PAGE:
Reading Doldrums

I’m reading every day like usual, but not getting through books as quickly as I typically do, but here’s what I’ve been reading…


Really Good Actually by Monica Heisey is sort of a post-divorce Bridget Jones – Maggie is trying to find herself, a new love, and a new life after her marriage ends at the age of 29. This has a super casual, funny tone to it, and though there are times to want to smack Maggie around, ultimately you are rooting for her to get her shit together and start over as we follow her first year of single life.

The Measure by Nikki Erlick was an audiobook listen for me, and I was struck by two things throughout: how much of a “COVID” book this is without mentioning COVID, and how much it reminded me of the passenger’s stories throughout Dear Edward, a fantastic novel. This was thought-provoking and hopefully, sad and frustrating in equal measure. I can’t wait to discuss it in our book discussion group this month!

What Lies in the Woods by Kate Alice Marshall is a dark suspense novel. We’ve got three little girls who believe in magic in the woods, a stabbing, a serial killer, a flash forward and a lot of confusion and secrets and deception about what really happened all those years ago. I was continually intrigued by this novel, but I found that it took me foreeeeever to finish, and by reading it in fits and starts, I lost some of the thrust of the reveals. Very atmospheric, though!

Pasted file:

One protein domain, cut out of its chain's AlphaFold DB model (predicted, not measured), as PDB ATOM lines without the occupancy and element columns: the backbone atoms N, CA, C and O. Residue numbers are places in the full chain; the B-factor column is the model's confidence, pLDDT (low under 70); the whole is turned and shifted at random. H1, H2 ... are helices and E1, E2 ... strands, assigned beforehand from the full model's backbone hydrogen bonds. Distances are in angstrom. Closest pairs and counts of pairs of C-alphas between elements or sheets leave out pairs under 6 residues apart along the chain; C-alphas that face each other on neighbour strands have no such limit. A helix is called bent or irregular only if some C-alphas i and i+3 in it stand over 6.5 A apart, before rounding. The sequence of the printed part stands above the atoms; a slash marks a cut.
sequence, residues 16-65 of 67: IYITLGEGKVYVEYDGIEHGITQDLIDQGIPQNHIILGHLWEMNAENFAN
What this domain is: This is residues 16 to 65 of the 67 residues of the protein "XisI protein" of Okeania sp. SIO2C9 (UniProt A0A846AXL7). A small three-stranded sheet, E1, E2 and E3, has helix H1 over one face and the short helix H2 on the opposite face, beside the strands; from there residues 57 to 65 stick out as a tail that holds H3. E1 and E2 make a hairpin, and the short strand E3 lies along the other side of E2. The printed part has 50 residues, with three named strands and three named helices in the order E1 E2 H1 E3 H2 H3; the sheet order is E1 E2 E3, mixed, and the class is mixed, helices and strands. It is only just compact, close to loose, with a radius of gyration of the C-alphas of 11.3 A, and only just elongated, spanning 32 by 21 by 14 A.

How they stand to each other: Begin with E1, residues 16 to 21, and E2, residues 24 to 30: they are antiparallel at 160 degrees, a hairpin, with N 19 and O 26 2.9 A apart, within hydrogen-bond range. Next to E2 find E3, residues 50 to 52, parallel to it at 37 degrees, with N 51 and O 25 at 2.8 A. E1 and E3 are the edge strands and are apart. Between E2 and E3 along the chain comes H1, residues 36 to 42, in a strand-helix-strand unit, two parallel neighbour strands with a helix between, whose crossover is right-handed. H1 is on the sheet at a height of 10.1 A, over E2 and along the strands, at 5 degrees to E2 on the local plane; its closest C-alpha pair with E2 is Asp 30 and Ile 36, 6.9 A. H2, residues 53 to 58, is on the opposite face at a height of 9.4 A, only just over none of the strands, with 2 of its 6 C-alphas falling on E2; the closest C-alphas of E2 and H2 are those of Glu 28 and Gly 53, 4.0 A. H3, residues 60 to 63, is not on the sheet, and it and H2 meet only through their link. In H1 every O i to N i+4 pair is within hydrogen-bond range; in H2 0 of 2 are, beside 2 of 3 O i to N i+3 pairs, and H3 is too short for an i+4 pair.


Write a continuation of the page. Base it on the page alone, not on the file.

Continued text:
The Reunion by Kayla Olson was a fun audiobook listen that felt like a “behind the scenes” of a successful TV series rebooting after 20 years (was totally picturing Gilmore Girls or Buffy the whole time!) and the costars who always had a “will they, won’t they” relationship. This was fun and frothy, but ultimately won’t be memorable (but that’s okay!).

Stone Cold Fox by Rachel Koller Croft is a hard one to categorize – part women’s fiction, part suspense, part unlikable narrator – this novel is about Bea, who is determined to marry herself into one of the country’s wealthiest families, by any means necessary. She gets the guy easily enough, but has a hard time with his (female) best friend, and their cat and mouse drives the novel, as well as flashbacks to her upbringing by a mother similar to herself. Bea isn’t a likeable character, but she’s fascinating to follow. If you dig an Anna Delvey or Elizabeth Holmes story, this is for you!

Leave a Reply

Fill in your details below or click an icon to log in: Logo

You are commenting using your account. Log Out /  Change )

Twitter picture

You are commenting using your Twitter account. Log Out /  Change )

Facebook photo

You are commenting using your Facebook account. Log Out /  Change )

Connecting to %s